By Rachel A.G. Gilman
On Nov. 6, country-turned-pop singer Taylor Swift made the decision to remove all of her music from the streaming website, Spotify. Swift told Yahoo that she felt Spotify was an “experiment,” one she was not interested in contributing her work to without having fair compensation.
She compared her music to artwork, saying, “If you create music someday, if you create a painting someday, someone can just walk into a museum, take it off the wall, rip off a corner of it, and it’s theirs now and they don’t have to pay for it.”
However, is there a great marketing plan behind Swift’s decision? Her album, “1989,” was the only to go platinum this year, along with the “Frozen” soundtrack, a fete that U2 and Beyoncé have yet to figure out. This could be because Swift had a really great pop album —personally, I’m not certain this was the case — or it could be because majority of Swift’s fan base is not the type to head on over to illegal streaming sites.
Shockingly, their parents don’t mind heading to Target and picking up a hard copy of “1989.” Taking her music off of Spotify only forced extremely curious people, like myself, to cough up $13.00, despite their better judgment, to check out the tracks. The album sales, therefore, were a little unrealistically inflated.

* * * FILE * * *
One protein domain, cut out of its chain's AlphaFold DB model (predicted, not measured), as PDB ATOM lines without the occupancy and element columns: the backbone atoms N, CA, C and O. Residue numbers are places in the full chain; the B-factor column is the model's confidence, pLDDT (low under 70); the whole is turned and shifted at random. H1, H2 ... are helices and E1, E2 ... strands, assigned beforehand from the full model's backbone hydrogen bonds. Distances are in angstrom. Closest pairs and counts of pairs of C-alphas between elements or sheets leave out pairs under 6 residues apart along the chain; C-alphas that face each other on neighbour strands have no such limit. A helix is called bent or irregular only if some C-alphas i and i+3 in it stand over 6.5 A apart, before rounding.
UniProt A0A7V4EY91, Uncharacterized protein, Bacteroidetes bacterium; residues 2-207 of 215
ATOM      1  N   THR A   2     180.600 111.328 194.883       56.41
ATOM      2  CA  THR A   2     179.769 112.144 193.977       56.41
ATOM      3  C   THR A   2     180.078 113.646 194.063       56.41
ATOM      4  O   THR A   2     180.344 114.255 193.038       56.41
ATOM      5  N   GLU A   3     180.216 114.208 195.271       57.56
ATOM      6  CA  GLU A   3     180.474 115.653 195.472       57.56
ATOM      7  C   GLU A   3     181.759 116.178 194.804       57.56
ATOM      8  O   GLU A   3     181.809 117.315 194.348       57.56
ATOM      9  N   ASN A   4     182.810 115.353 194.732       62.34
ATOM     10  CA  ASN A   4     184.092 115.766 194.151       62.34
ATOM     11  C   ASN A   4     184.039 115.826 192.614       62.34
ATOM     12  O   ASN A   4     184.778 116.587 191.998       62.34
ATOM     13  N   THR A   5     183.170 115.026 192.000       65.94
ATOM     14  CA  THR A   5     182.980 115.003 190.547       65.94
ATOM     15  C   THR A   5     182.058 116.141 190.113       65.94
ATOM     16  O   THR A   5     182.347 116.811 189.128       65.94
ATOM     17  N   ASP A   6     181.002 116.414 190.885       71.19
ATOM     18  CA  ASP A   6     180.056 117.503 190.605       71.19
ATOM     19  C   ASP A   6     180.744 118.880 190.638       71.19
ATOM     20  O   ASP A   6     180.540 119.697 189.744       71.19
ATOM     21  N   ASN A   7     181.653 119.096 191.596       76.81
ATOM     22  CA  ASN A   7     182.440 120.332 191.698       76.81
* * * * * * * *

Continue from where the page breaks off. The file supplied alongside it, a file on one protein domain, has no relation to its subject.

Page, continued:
If a lesser-known pop artist had removed all of their work from being streamed freely online, I’m not sure we’d be giving it this much buzz. Taylor Swift is getting away with it, perhaps even coming off a little bit richer, because of the mega fan base and overall popularity she’s built for herself.
But what if this action becomes the norm?
Already, country crooner Jason Aldean followed in Swift’s footsteps and pulled his new album from Spotify. It raises the question of whether this new trend of releasing music on monthly subscription websites will be able to continue riding the wave of success it is on now, if there aren’t enough artists to support it with material.
It seems that artists don’t want to support streaming websites because they aren’t being rightfully compensated, a mathematical statistic that can’t possibly work out when you think about it. To use Spotify, users only pay between $5 and $10 for unlimited content streaming, same goes for other streaming services like Pandora and Beats Music. A streaming website can pay a small price tag for a hit song, but then have it played millions of times (a good example of this is Jon Bon Jovi’s “Livin on a Prayer”: it only cost Pandora $110.42, but it’s been streamed over 6 million times).
The streaming industry, as of now, is projected to increase by 238% over the next five years, with digital download sales decreasing by almost 30% in the same time period. But if more artists catch onto this loss of cash flow, it’s hard to think it’ll keep its popularity with musicians.
As of now, online streaming is still very much a thing, regardless of whether or not Taylor Swift has shaken it off, though it remains significantly more friendly to listeners than to artists. If something doesn’t shift to lessen this discrepancy, then chances are some more of your favorite tunes will be pulling out, too.
Rachel A.G. Gilman is a staff writer. Email her at firstname.lastname@example.org